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Has anyone out there ever come across weapons while performing your duties? How was it handled? Does your department have a SOP/SOG that deals w/ this issue? On Tuesday, we forced entry into a home and I saw an elderly male lying back in a recliner. He was unresponsive. As I approached him, I realized he was holding a handgun w/ his finger on the trigger pointing away from us. I was only 2-3' away from him when I first saw the weapon. I advised the others behind me he had a gun. I GENTLY pulled the gun from his hand and called for our police to respond. What would you have done? Has anyone ever been in a situation like this? Your replies are appreciated. Thanks!

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Will:

A difficult and dangerous situation. Our department policy has the cops assist us in a forced entry in case the situation you described occurs. It also provides some legal insurance if the occupants challenge the forced entry - we can always blame the cops (just kidding). We usually sent the police in first to clear the rooms and then we would go in. I am not sure of the area where you work, but I worked in a department south of Tacoma WA that everyone owned a gun - a virtual knife and gun club. Even in the small communities I worked, the right to possess a firearm was a very strongly held belief.

As far as a policy, I am sure that there are several good ones that will come your way over the next couple of days. You want to ensure that any policy ensures that SAFETY is priority one – do not get firefighters killed during a forced entry. In training practice your entry procedures; ensure adequate staffing on the response; ensure that the police are involved even though it may mean waiting a couple of extra minutes. You also should include as apart of the policy is the securing of weapons found at the scene and if you are the least bit suspect that your patient may be “packing” a quick overall “pat down” may be in order under the guise of a complete but thorough medical evaluation.

I always believe that RUNNING AWAY is a great policy, especially when faced with someone holding a gun. Your local police can assist in policy development and some training. If you respond in a high hazard area for these types of events, have your department invest in NEW bulletproof vests. DO NOT take hand me downs from your local law enforcement agency. Although well meaning, they are getting rid of them for a reason.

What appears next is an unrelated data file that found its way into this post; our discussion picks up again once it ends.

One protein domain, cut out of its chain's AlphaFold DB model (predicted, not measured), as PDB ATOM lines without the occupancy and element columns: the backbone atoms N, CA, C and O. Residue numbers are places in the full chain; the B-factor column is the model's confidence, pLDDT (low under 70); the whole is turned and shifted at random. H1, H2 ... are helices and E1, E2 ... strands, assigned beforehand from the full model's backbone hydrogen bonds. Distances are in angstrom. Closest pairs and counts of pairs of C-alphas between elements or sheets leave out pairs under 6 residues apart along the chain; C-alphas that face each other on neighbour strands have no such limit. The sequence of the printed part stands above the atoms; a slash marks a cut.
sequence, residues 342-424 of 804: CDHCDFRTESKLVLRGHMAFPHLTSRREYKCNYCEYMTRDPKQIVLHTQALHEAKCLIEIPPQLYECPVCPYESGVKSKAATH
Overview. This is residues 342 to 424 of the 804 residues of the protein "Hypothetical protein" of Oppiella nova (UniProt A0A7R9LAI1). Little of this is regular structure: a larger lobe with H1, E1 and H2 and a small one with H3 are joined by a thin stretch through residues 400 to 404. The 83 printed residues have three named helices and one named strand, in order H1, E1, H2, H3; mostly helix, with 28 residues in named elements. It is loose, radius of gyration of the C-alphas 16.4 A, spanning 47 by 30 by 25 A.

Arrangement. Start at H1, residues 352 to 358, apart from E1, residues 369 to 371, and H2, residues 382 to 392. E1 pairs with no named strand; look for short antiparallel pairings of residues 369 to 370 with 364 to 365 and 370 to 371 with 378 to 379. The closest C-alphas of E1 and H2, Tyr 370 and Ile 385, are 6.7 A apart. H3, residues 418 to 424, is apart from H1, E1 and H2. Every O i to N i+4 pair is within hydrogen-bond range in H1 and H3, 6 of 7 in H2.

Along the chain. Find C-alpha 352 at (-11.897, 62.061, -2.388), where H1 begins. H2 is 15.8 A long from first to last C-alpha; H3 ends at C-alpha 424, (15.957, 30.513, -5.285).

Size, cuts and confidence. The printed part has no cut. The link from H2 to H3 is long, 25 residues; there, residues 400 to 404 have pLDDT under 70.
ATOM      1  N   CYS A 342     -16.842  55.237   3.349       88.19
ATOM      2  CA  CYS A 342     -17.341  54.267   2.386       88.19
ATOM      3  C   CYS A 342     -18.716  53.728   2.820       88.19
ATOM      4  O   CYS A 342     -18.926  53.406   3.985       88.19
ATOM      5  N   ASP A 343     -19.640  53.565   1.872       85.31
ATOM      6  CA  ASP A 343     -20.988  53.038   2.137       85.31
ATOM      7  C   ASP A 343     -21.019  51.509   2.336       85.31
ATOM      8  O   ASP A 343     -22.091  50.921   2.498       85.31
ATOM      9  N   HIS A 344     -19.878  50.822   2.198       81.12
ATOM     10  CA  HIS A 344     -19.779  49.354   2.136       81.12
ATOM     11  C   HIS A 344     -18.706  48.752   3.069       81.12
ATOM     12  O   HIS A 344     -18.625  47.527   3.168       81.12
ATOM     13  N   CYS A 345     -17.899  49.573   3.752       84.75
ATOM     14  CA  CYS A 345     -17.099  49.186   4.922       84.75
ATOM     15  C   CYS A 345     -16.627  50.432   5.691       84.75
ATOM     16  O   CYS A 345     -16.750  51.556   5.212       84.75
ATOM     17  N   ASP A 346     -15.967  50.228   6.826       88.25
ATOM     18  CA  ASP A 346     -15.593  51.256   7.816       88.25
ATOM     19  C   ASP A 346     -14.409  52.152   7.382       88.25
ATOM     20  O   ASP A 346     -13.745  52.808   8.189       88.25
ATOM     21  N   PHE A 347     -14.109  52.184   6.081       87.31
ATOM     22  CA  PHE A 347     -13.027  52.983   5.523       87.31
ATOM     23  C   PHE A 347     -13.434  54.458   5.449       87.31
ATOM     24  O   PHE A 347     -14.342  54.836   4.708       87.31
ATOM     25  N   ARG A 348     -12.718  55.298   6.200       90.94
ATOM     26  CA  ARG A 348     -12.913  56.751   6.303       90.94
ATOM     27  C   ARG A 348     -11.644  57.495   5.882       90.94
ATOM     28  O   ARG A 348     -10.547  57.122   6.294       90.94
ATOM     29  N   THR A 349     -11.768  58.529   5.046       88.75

Stay Safe
John....I agree with you and I personally subscribe to the running away policy or "Run Like Hell" It is always best to let the police deal with weapons.....scene safety is first foremost...that ensures our safety.

Stay Safe,
Walter
If you had forced entry because of a fire/smoke suitation, than I would have done exactly what you did. However if it was a forced entry for the police, no smoke or fire where they would need PPE. Then I would have forced the door and then let the police enter and search the house. Just my two cents.
Over the past 18 years of my Law Enforcement career (and 27 years in Fire/Rescue) I researched and presented programs to different occupational groups on workplace violence. During this time I found a substantial increase of on-scene attacks against first responders. I went back approximately 12 years and pulled out related magazine articles, news reports, etc, and I discovered a new trend.

Today Emergency Responders are experiencing a dramatic increase of On-Scene Violence and/or the likelihood of the scene turning from safe to violent (see the Fire Engineering article posted 3/10/09 of the Tulsa, OK FF Attacked). Our job is to help people and our training dictates that. Our Law Enforcement counter-parts expect it and train for it but we need to make this a new subject in our cirriculm.

Others has commented that Law Enforcement should had been involved and they are right. Any time forced entry has to be made in a situation like this, allow them to proceed first and make your scene safe. And of course this needs to be addressed in your SOP/SOG and a good reference would be NFPA. (Some might be surpised that it is covered)

For those that read this post: I have a Violence Awareness & Prevention Program that I instruct. You may contact me for more information at 423-272-2648.
As firearms are a way of life in Wyoming, particularly in southwest Wyoming, we often encounter them during incident response. In our response area in rural Wyoming, we are fortunate to have a good working relationship with law enforcement; at a minimum one Deputy responds. Our normal action upon encountering a firearm is to notify law enforcement at the scene of the presence of all firearms, then assist them in accounting for them, to be held by the Sheriff's Office for pickup by the owner of the residence or vehicle as the case may be.

Concerning the instance mentioned in your post, our response would be to secure the weapon only if it could safely be done - as in the case of your unresponsive patient. It there were any doubt whatsoever concerning the safety of our personnel, we would back out and allow law enforcement to render the scene safe before proceeding.

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